Agenda for Change: An International Analysis of Industrial Relations in Transition
Edited by John Niland and Oliver Clarke
Sydney: Allen & Unwin. 1991. Paperback, 208pp.
Reviewed by Melanie Sjoberg
Using a series of case studies of industrial relations systems in advanced capitalist countries, Niland and Clarke attempt to draw out some lessons and examine the historical and cultural developments which they see as limiting fundamental change.
The book establishes a few premises which then set the framework for discussion. The first is that it is necessary to have an industrial relations system and that it has a specific role to fill. They see the IR system as the means to determine wages, conditions and work practices as well as the mechanism to facilitate organisational and technological change. Employers, unions, managers and workers are cited as the key players in an arena which should operate without "undue industrial conflict".
It is within this context that the systems existing in Britain, US, France, Germany and Australia are examined. Overall, the outcome of the studies indicate that there has been little fundamental change in the industrial relations systems. Sweden has witnessed a weakening of the collective bargaining system and Britain has increasing legislative involvement.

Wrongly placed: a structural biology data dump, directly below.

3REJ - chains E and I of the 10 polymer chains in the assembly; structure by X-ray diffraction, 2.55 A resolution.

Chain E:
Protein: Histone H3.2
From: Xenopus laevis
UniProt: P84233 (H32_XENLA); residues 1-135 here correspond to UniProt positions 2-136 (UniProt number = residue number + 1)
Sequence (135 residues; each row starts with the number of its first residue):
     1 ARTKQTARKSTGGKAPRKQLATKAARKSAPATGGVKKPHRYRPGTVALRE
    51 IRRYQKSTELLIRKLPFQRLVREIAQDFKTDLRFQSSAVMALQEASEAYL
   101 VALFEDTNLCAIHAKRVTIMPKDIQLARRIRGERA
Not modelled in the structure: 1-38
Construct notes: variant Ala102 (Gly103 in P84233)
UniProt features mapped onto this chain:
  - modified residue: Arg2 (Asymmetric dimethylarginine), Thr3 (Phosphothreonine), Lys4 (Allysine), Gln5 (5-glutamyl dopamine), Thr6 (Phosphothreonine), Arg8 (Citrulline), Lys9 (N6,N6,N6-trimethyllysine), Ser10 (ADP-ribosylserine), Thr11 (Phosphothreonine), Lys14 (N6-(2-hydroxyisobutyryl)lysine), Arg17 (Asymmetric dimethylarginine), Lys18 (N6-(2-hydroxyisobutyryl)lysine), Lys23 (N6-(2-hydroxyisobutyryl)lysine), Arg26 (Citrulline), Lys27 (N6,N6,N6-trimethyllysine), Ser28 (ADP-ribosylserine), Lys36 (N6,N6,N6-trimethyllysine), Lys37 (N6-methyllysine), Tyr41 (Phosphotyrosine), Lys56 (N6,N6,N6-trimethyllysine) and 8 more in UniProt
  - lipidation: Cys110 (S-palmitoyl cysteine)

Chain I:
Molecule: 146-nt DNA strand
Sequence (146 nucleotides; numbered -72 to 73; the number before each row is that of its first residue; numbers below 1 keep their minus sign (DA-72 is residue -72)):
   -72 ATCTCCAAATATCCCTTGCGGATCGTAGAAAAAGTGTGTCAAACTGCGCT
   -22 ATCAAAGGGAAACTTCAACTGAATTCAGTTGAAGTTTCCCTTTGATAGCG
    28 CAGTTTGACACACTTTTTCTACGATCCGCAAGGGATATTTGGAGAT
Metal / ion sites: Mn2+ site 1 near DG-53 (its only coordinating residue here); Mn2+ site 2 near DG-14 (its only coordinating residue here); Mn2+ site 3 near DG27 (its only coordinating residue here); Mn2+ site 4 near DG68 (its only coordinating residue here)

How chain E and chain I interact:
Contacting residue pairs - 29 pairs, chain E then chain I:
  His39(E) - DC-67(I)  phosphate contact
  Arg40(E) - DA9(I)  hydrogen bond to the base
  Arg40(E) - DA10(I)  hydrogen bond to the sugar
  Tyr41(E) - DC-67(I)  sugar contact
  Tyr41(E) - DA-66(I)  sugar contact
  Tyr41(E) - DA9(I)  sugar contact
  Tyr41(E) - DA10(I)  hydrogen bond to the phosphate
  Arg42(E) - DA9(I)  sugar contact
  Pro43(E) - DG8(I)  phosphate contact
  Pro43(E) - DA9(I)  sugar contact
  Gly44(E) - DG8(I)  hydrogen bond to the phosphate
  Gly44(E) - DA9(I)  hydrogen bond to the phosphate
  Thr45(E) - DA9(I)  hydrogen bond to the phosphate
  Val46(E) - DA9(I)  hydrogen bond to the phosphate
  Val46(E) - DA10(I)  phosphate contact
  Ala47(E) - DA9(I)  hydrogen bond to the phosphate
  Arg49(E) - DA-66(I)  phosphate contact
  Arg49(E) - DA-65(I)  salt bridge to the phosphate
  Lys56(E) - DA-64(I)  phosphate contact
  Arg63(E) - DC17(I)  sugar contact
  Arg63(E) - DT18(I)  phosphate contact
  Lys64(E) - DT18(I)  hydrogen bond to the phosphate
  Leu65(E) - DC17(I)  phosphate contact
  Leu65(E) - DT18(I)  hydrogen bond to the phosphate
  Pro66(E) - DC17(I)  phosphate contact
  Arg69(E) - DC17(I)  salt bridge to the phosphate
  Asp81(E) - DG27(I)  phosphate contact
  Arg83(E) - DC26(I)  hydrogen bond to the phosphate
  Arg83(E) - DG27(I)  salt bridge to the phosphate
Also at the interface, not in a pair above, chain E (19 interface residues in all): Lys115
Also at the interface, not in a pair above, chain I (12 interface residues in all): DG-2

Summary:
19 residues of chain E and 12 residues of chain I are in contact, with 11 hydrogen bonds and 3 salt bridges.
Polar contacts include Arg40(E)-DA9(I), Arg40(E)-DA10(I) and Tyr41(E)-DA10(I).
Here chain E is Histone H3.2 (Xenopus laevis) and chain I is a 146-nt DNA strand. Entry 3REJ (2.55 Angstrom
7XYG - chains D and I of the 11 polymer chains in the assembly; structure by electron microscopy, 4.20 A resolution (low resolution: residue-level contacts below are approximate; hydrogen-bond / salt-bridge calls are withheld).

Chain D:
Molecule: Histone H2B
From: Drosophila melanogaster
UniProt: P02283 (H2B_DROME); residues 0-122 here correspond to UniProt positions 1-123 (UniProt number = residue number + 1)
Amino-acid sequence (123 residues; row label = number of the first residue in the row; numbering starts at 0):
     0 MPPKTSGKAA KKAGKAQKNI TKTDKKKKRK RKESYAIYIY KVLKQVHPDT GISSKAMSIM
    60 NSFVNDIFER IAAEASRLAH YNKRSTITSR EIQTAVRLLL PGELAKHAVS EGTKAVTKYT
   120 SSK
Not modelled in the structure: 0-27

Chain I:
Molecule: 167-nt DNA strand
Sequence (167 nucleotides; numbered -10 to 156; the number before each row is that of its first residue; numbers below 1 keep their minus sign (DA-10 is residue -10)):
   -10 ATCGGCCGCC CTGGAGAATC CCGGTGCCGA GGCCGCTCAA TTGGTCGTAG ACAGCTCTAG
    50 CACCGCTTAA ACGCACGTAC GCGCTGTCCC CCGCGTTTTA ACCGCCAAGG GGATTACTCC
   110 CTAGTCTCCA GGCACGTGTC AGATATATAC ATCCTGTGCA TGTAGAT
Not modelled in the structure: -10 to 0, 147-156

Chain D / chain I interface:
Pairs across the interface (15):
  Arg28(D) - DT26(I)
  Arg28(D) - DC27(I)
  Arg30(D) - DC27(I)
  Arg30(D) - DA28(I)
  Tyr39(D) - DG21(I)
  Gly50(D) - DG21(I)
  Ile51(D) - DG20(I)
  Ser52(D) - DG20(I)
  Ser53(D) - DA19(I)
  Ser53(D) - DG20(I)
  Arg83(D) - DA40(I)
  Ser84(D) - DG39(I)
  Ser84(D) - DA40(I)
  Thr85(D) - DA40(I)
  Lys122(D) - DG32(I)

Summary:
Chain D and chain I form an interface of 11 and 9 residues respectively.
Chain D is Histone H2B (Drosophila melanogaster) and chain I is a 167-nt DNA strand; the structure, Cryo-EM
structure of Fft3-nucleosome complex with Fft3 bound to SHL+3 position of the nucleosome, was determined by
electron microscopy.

The book points to the role of consensus as the "greatest facilitator of change". Australia is heralded as the most significant example of consensus-based income policies. "The Australian Accord has endured and given results. Real wages have fallen ... Employment and profits have increased ... Inflation has decreased ... Days lost in strikes have fallen."
The book certainly provides some useful insights into the machinations of various industrial relations systems but its weakness is a complete failure to question whether there are any alternatives. It is essentially an academic treatment within the political and legislative framework of capitalism rather than a challenging political piece.